Synonyms: Blood clot, Venous thrombosis
Medical Specialties: Cardiology, Emergency medicine, Internal medicine
Thrombosis is the formation of a thrombus (blood clot). Thrombosis may occur in a blood vessel or in a chamber of the heart. A thrombus may block blood flow, either partly or completely, through the blood vessel. If a thrombus develops in a vein deep in the body, it is known as a deep vein thrombosis (DVT) or venous thrombosis. If a thrombus travels to the lungs, it is known as a pulmonary embolism.
Thrombosis refers to the formation of a blood clot (thrombus) either in a blood vessel or in one of the heart's chambers. Often, this clot will develop in a vein deep in the body, called deep vein thrombosis, or DVT. Normally these clots occur in the lower leg, the thigh or the pelvic area, but can occur in other parts of the body as well.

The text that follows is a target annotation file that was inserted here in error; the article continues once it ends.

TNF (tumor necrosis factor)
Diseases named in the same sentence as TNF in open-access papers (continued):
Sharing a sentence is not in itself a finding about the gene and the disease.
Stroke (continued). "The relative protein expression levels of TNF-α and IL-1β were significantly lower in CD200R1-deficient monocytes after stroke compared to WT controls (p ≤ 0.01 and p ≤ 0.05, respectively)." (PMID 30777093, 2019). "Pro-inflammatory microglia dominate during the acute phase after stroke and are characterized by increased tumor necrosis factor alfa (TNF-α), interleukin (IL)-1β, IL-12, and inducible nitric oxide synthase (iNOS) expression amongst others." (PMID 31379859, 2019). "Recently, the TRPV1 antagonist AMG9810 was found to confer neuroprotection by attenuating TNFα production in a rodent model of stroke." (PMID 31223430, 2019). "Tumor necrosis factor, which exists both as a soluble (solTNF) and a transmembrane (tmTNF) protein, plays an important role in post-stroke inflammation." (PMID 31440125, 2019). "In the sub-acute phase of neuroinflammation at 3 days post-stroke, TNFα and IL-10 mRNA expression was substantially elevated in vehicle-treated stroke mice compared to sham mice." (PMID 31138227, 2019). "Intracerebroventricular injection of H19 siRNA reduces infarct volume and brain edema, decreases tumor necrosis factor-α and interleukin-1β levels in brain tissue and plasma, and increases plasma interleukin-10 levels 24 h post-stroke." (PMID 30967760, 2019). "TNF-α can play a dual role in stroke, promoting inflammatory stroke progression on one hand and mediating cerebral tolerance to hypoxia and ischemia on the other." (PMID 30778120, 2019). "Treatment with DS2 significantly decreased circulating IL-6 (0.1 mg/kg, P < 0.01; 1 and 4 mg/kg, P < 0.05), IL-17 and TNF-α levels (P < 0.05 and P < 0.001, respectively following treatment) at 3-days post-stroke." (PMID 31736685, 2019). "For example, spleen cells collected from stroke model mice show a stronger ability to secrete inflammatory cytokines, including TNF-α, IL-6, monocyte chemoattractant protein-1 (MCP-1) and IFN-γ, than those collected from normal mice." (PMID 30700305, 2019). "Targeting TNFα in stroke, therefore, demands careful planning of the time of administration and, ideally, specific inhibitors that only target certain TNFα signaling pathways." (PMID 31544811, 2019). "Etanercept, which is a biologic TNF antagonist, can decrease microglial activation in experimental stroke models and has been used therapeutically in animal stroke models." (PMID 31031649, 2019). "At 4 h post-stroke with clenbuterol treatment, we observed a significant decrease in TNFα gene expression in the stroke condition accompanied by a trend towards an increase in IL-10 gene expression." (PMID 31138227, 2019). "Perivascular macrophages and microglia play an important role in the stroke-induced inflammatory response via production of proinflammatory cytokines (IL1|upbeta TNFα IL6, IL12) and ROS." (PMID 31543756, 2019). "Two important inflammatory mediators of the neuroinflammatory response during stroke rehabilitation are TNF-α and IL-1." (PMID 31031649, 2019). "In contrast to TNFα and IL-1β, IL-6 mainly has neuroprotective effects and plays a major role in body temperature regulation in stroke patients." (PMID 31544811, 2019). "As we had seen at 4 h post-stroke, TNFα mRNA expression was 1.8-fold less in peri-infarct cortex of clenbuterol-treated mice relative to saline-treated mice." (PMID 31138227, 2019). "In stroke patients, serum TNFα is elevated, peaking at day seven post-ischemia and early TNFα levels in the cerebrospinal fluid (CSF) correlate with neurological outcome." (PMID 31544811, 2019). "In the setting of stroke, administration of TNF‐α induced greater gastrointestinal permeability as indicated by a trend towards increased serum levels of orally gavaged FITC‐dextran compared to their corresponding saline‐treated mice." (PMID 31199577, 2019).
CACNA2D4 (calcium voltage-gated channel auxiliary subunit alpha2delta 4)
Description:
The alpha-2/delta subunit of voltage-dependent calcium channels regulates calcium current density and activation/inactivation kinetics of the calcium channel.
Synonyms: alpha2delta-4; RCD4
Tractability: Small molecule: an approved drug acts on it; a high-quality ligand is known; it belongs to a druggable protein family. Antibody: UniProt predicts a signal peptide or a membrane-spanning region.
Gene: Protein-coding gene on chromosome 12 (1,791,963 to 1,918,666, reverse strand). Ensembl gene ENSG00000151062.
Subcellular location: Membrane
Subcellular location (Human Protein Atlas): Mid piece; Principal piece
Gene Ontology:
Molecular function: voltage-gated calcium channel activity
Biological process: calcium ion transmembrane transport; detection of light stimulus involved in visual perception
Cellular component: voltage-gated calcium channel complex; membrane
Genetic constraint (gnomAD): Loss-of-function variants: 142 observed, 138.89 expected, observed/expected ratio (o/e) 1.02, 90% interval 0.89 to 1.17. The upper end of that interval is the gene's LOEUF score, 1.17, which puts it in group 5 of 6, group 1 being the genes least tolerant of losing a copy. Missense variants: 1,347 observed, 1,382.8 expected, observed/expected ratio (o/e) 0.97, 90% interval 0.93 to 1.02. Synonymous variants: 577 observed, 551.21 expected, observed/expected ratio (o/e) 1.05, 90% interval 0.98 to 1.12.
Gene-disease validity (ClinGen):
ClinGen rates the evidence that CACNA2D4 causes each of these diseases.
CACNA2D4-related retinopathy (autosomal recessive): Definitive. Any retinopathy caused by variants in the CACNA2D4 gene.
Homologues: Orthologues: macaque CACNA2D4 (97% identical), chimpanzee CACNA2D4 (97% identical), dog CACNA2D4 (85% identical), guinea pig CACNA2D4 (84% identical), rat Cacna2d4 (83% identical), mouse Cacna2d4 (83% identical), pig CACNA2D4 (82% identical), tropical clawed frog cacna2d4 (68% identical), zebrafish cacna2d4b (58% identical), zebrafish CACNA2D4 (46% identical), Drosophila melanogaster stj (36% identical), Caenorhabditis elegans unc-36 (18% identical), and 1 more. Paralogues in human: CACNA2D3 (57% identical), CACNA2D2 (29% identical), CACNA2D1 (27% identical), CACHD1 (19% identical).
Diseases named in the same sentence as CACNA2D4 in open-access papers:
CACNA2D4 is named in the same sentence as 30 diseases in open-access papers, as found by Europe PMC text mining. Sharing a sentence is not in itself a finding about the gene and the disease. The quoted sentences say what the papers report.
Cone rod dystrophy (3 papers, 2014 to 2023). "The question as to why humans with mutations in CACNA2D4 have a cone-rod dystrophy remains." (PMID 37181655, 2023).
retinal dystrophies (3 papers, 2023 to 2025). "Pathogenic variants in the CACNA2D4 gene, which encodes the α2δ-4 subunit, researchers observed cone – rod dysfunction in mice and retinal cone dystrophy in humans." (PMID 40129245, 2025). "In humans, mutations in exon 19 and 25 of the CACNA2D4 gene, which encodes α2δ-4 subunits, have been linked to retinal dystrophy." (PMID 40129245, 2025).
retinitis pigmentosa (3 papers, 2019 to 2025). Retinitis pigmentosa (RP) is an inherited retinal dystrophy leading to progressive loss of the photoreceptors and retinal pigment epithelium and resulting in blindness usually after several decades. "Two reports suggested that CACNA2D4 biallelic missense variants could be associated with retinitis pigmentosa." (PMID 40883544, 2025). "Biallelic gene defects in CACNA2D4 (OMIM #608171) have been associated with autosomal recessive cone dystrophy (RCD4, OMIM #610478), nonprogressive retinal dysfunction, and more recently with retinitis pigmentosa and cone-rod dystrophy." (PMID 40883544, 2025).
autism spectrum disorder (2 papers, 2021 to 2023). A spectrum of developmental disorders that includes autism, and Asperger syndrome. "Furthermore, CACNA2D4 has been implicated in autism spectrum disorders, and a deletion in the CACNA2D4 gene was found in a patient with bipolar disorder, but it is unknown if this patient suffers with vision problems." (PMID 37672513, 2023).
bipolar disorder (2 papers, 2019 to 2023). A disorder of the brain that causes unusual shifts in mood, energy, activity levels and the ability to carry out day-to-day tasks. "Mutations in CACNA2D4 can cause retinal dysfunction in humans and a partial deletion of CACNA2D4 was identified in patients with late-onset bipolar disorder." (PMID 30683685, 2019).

When a thrombus breaks free and travels, it may cause a thromboembolism, which can be dangerous and life-threatening. It can journey to the lungs and lodge there, becoming a pulmonary embolism. DVT can result in complications in the leg, including chronic venous insufficiency or post-thrombotic syndrome. The affected leg can also experience pressure, chronic swelling or even ulcers. This can be a serious medical emergency.